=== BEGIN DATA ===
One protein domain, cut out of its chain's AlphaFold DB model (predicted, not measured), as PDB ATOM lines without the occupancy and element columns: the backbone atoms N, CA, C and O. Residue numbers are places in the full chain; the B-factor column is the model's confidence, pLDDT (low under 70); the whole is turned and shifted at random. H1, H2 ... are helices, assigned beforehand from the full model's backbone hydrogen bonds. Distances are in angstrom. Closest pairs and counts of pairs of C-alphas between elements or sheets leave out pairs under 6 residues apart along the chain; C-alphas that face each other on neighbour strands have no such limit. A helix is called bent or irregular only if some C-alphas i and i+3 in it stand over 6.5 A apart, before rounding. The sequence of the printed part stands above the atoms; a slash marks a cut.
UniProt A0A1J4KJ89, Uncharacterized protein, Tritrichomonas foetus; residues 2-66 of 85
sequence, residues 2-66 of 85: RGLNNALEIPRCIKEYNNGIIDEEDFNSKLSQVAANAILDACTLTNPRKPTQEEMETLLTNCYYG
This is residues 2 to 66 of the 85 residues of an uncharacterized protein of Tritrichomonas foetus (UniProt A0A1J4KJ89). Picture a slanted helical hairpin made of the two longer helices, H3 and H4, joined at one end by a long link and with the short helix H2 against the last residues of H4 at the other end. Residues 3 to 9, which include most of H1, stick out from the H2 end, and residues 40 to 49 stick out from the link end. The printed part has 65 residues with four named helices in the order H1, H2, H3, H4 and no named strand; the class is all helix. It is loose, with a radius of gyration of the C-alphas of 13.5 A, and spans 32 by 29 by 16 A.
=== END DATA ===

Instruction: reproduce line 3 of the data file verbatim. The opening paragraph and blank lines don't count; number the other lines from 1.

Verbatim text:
This is residues 2 to 66 of the 85 residues of an uncharacterized protein of Tritrichomonas foetus (UniProt A0A1J4KJ89). Picture a slanted helical hairpin made of the two longer helices, H3 and H4, joined at one end by a long link and with the short helix H2 against the last residues of H4 at the other end. Residues 3 to 9, which include most of H1, stick out from the H2 end, and residues 40 to 49 stick out from the link end. The printed part has 65 residues with four named helices in the order H1, H2, H3, H4 and no named strand; the class is all helix. It is loose, with a radius of gyration of the C-alphas of 13.5 A, and spans 32 by 29 by 16 A.